PD Editorial: Don’t destroy San Francisco school’s Washington mural
Plans to paint over a San Francisco high school’s mural might seem a bit outside the bailiwick of Santa Rosa residents and this opinion page, but when it’s a terrible push to sanitize American history by destroying a historic piece of art, that’s everyone’s business.
The San Francisco Board of Education recently voted to spend $600,000 to paint over a 13-panel mural at George Washington High School. The school is in the Outer Richmond neighborhood, between Golden Gate Park and Lincoln Park Golf Course. Most of the approved funds will pay for an expensive environmental analysis. White paint is cheap in this grand scheme of things.
The mural depicts the life of George Washington. One panel shows the nation’s first president directing westward expansion over a dead Indian. Another shows him overseeing slaves at his Mount Vernon home.
In a bout of overzealous cultural sensitivity, the board concluded that those images might traumatize high school students. The offending artwork must be erased from existence, left to survive only as a digital scan. One school board member justified this extreme measure as reparations.
As so often happens when the pitchforks come out, the board members completely missed the point or, more likely, willfully ignored it. The mural does not celebrate slavery and colonial murder — quite the opposite, in fact.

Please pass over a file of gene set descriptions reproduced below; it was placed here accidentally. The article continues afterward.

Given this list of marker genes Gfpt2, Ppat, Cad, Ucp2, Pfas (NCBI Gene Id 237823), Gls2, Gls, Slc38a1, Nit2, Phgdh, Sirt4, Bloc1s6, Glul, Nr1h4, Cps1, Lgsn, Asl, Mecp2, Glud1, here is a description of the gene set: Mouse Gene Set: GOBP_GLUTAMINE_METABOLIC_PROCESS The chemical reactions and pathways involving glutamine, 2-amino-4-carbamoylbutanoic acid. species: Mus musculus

Victor Arnautoff, a Russian immigrant and communist, painted the work in the 1930s under the Works Progress Administration, a cornerstone program of the New Deal. His murals appear in several other buildings around the Bay Area.
He included the offending scenes to challenge the hagiography that often surrounds America’s founders. It was a subversive choice. He wanted students to remember that Washington and the other founders were not perfect. They owned slaves, and they built a nation on the genocide of Native Americans.
Those are historic truths that students would do well to learn. Yet the school board would erase them.
Would the school board next ban “Huckleberry Finn” and “To Kill a Mockingbird” for their depictions of racism? Perhaps poet Maya Angelou’s “I Know Why the Caged Bird Sings” needs to go. That might not go over so well as the city is in the process of selecting a statue of Angelou to install outside the Main Library. She attended George Washington High School, and apparently didn’t suffer lifelong, debilitating emotional scars from walking past the mural.
Indeed, destroying a painting is worse than a book ban. A book will survive in other libraries. A painting is singular. Once it’s gone, it can’t be restored.
This isn’t the first time the mural has generated controversy. In the 1960s, a similar debate took place. Then, cooler heads prevailed. A compromise saw new murals added to the school depicting people of different races overcoming oppression.
The mural should stay as a teaching tool that illustrates an accurate history of the country. If students take away the wrong message, it is a failure of today’s adults, not the artist.
If that is too far for the school board, they should simply cover the murals with panels or curtains. Don’t take the irreversible step of painting over them. Surely we have not become a country in which destroying important civic art is even a serious option.
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